Stop the Bus (Bastard)

Stop the Bus, also known as Bastard, is a simple English card game for two to six players. It is part of the Commerce family of games, where players gradually build up a good hand by exchanging cards from their hand with better ones. It plays somewhat similar to Knock Poker, but using Brag hands rather than poker hands.

Object of Stop the Bus

The object of Stop the Bus is to form the best three-card Brag hand.


Stop the Bus is played with a standard 52-card deck of playing cards. If you want to treat your players to the best game of Stop the Bus possible, make sure you play with a deck of Denexa 100% Plastic Playing Cards. You’ll also need some sort of counter or token, such as poker chips.

Give each player an equal number of tokens (higher numbers of tokens will produce a longer game). Shuffle and deal three cards to each player. Then, deal three face-up cards to the center of the table. Set the remaining deck stub aside; it has no further part in game play.

Game play

The player to the dealer’s left goes first. They draw one card from the three face up on the table. They then choose one card to discard, face up, replacing the card they drew. The turn then passes to the next player.

Game play continues in this way, with players seeking to improve their hands through successive draws and discards. When a player is satisfied with their hand, they may call out “Stop the bus!” Each of their opponents then takes one more turn. When the turn reaches the player who called “Stop the bus”, the hand ends. All players then turn their hand face up and compare their hands. Whichever player has the worst Brag hand surrenders one token.

The cards are collected and the deal passes to the left. Another hand is played. Game play continues in this fashion, with players dropping out whenever they run out of tokens. The last player with at least one remaining token wins the game.

See also



Commerce is a French game that was popular in the 19th century. It was the forerunner of Whiskey Poker and other games that play similarly to it, like Knock Poker and Paiute, but unlike those games, it uses three-card combinations rather than five-card poker hands.

Commerce is originally a gambling game, but like Whiskey Poker, it is easily adapted to non-gambling play, where players compete to win just for the sake of winning. It is best for three to ten players.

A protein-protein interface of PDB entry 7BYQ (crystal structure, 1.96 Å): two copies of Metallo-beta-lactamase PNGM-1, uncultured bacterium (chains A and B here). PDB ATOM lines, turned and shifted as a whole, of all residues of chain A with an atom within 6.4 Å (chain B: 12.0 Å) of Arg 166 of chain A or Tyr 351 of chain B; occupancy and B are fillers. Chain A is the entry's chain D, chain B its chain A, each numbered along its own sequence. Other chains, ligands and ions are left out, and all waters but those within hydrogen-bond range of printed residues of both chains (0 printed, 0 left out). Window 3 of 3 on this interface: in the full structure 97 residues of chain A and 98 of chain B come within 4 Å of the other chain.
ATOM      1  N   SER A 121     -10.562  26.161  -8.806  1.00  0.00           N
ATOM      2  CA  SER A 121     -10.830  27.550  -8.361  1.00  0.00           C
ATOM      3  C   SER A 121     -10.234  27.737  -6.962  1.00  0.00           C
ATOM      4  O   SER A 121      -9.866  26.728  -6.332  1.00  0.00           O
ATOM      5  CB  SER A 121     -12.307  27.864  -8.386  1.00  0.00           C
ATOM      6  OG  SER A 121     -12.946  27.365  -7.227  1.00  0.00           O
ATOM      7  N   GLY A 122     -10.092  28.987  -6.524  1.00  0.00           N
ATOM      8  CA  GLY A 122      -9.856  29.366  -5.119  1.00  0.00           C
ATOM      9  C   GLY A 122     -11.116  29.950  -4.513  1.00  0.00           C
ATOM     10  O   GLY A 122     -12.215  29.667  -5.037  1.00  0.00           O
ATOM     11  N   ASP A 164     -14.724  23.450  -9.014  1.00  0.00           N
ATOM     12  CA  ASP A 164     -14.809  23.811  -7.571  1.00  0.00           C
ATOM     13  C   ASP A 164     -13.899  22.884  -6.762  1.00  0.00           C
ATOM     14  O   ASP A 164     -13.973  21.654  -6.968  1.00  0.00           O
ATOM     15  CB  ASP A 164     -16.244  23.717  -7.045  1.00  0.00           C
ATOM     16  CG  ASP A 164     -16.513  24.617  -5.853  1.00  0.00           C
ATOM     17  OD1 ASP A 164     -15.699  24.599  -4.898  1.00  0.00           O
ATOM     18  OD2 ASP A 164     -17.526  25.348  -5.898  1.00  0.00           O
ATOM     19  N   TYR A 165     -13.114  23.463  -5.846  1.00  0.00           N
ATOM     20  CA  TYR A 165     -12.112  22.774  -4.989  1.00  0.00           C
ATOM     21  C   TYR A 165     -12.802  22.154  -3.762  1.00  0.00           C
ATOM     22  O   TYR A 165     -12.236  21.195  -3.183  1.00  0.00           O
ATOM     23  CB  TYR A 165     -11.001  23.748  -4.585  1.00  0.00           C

Object of Commerce

The object of Commerce is to end the hand with the best three-card combination.


Commerce is played with a standard 52-card deck. We highly recommend using Denexa 100% Plastic Playing Cards, of course.

You will need to establish whether or not the game is being played with betting. If so, all players should agree to the value of one stake. Each player antes this amount to the pot.

Shuffle and deal three cards to each player. Then, deal three cards, face up, to the center of the table.

Game play

Commerce hands

Commerce does not use poker hands to determine who wins. Instead, the following three-card combinations are used to gauge the value of a hand, from highest to lowest:

1. Tricon
Three of a kind (e.g. three jacks). Ties are broken by the rank of the tricon (aces are high).
2. Sequence
Three cards of the same suit, in sequence (e.g. 9-8-7♣). Aces can count as high (in A-K-Q) or low (in 3-2-A). Ties are broken by the highest card of the sequence (3-2-A is considered a 3-high and thus the lowest possible sequence).
3. Flush
Three cards of the same suit. Ties are broken by the flush’s point.
4. Pair
Two cards of the same rank, plus one unmatched card (the kicker). Ties are broken by the rank of the pair, then by the kicker.
5. Point
Three unmatched cards. The hand with the highest point wins; if two hands have the same point, ties are broken by the rank of the highest card, then that of the second-highest, then the lowest.

If necessary, a hand’s point may be determined by adding up the value of all of the cards in the hand. Aces are worth eleven points, face cards are worth ten, and all others their face value.

Play of the hand

Before the dealer looks at their hand, they may discard one to three cards from their hand, unseen, in exchange for one to three of the three board cards. Their discarded cards are then turned face-up and serve as replacements for the cards drawn. This is entirely optional, and the dealer may decline to take any of the face-up cards, choosing instead to start the game with the (unknown) cards in their hand.

Game play proper begins with the player to the dealer’s left. This player may swap one to three of the cards from their hand for the cards on the board. Each player may only swap three cards on the same turn once per hand (if the dealer switched out all three of their cards at the beginning of the hand, this is counted as their one three-card swap for the hand). Play then passes to the player on their left.

When a player is satisfied with their hand, they may knock on the table rather than take their turn as usual. Each other player then has one more turn to act. The hand ends when the player to the right of the first player has played. The hands are revealed, and the player with the highest hand wins. If playing for money, the winner takes the pot. (If two hands tie for best, the pot is split.)

See also